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South Londoners win NHS and Council action on Mental Health

South Londoners win NHS and Council action on Mental Health


At our virtual community summit, NHS Mental Health Trusts and Local Authorities committed to action to limit the pandemic’s long-term impact on the wellbeing of South Londoners.

On Wednesday 16th June, 800 community leaders and decision makers came together to make specific commitments on mental health at the climax of South London Listens, a listening campaign that started last year.

Citizens UK and other community groups are working with the three NHS Trusts in South London (South London and Maudsley, South West London St George's and Oxleas) and 12 boroughs to help prevent a mental health crisis and ensure local people and communities recover from the pandemic together.

At the Summit, 32 community leaders spoke - giving testimony, presenting solutions and putting community asks to decision makers - with commitments to action made by 19 NHS and Local Authority leaders.

Parent leader Elsie leads South London in saying 'Together we can!'

Speaking at the Summit, Ijeoma, leader from Creating Ground, part of Greenwich Citizens and one of the Summit Co-chairs said:

We have started to recover together. When we care, we listen - and when we listen we make change together.

Kely, leader from Empoderando Familias, King's College London, and Living Wage campaigner said:

I have given my time, but also my love, my spirit, lots of courage and all my faith that things can be better for us all. I would like to invite you all to do the same.

Sir Norman Lamb, Chairman of South London and Maudsley NHS Foundation Trust (SLaM), said:

South London Listens has been a demanding but inspiring exercise. It’s clear that we have started to recover together but last night we agreed a roadmap that will ensure we continue the journey. The community organisations and leaders did a fantastic job in capturing the pressures that the pandemic has piled on the people we serve in South London and suggesting how we can address those pressures. Our responses to those ideas are the beginning, not the end, of making positive change together.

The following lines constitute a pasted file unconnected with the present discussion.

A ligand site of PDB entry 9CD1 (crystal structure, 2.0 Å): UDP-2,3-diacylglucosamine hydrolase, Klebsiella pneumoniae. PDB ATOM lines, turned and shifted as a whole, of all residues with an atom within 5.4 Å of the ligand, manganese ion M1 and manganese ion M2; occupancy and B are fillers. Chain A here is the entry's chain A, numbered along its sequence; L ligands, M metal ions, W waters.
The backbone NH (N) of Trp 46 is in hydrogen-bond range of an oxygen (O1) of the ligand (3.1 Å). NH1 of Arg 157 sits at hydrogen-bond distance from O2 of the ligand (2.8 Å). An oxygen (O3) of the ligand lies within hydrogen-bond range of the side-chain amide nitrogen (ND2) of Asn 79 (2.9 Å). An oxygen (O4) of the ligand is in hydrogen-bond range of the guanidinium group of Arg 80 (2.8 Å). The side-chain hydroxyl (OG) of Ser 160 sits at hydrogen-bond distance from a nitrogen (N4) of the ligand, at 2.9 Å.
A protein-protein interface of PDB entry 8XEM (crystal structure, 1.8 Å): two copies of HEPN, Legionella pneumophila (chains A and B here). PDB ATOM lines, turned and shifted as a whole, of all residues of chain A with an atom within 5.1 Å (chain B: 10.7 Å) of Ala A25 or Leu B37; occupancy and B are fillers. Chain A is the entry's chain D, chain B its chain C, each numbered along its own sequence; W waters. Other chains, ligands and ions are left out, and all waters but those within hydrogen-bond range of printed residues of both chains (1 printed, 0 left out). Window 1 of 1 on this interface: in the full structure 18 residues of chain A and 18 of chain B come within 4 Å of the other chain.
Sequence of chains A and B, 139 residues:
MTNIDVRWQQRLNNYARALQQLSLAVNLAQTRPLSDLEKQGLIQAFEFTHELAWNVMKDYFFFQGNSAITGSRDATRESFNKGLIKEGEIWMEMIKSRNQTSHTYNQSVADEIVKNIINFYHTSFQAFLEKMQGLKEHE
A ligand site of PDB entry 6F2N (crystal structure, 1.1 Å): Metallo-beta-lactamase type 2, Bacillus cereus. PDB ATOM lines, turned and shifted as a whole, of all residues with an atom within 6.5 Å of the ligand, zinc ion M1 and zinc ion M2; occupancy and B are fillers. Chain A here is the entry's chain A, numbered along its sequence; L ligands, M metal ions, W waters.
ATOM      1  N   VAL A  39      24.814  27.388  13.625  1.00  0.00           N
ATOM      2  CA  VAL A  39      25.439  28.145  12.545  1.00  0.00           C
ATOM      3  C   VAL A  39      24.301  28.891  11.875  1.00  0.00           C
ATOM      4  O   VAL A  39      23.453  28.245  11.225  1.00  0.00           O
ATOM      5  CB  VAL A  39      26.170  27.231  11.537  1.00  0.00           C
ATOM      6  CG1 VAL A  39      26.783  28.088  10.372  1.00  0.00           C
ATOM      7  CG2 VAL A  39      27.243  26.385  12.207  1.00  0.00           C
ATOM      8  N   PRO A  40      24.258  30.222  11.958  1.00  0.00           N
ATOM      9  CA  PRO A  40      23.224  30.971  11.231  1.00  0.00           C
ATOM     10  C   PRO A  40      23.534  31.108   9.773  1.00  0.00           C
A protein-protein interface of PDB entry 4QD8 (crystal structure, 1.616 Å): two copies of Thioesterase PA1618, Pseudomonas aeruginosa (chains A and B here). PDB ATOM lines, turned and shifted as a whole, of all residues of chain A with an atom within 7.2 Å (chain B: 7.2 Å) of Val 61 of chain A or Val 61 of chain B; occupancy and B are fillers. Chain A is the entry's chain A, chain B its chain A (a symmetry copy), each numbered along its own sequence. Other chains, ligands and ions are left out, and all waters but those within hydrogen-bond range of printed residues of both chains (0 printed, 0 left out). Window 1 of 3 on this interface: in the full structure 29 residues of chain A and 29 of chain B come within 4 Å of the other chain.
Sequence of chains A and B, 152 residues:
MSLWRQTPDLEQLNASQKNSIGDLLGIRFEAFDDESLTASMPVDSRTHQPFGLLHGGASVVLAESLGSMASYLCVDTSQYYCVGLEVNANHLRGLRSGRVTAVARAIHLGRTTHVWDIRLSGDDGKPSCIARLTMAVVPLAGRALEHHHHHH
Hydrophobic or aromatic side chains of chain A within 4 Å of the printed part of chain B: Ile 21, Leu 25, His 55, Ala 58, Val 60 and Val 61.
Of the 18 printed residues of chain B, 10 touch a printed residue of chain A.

Ann Beasley, Chair, South West London and St George’s Mental Health NHS Trust said:

Through South London Listens, 6,000 people have helped us to chart a course to develop mentally healthier communities in South West London. This exercise has given us insights into the impacts the pandemic has had on our communities’ mental health and wellbeing and has given leaders tangible actions to take forward to address the challenges we face. We now look forward to playing our part in the programme’s next phase, and delivering on the pledges we have made.

Significant commitments to South Londoners were made on the night. Highlights included commitments to:

  • Develop a virtual waiting room to support children and young people waiting for mental health treatment
  • Resource parent groups to offer peer-to-peer support
  • Invest in mental health practitioners based in community organisations
  • Work towards developing a culturally competent workforce
  • Seek accreditation as a Living Wage employer
  • Champion the Real Living Wage within the health sector more widely
  • Support hundreds of local people to become Mental Health Champions and the development of Mental Health Hubs
  • Work with councils and community groups to develop a social isolation, loneliness and digital inclusion strategy

NHS leaders were joined by Local Authorities who also pledged to:

  • Help support and resource a Mental Health Champions programme
  • Support and resource peer-to-peer parent groups
  • Promote the Safe Surgeries initiative to South London GP Surgeries

Community leaders at the Summit also pledged to train up hundreds of local people as Mental Health Champions and to establish trusted local places such as churches, mosques, charities and schools as Mental Health Hubs.

South Londoners can sign up to become a Mental Health Champion here.

You can watch the video of the Summit here and see the slides here.

Mental Health Champions will receive training to help those suffering from mental ill-health. It could be as simple as taking the time to listen to someone who is stressed or anxious and passing on techniques to help them manage their feelings, to directing those with more serious problems to where they can get professional help.

Posted by Aanisah Khan on 29 Jun, 2021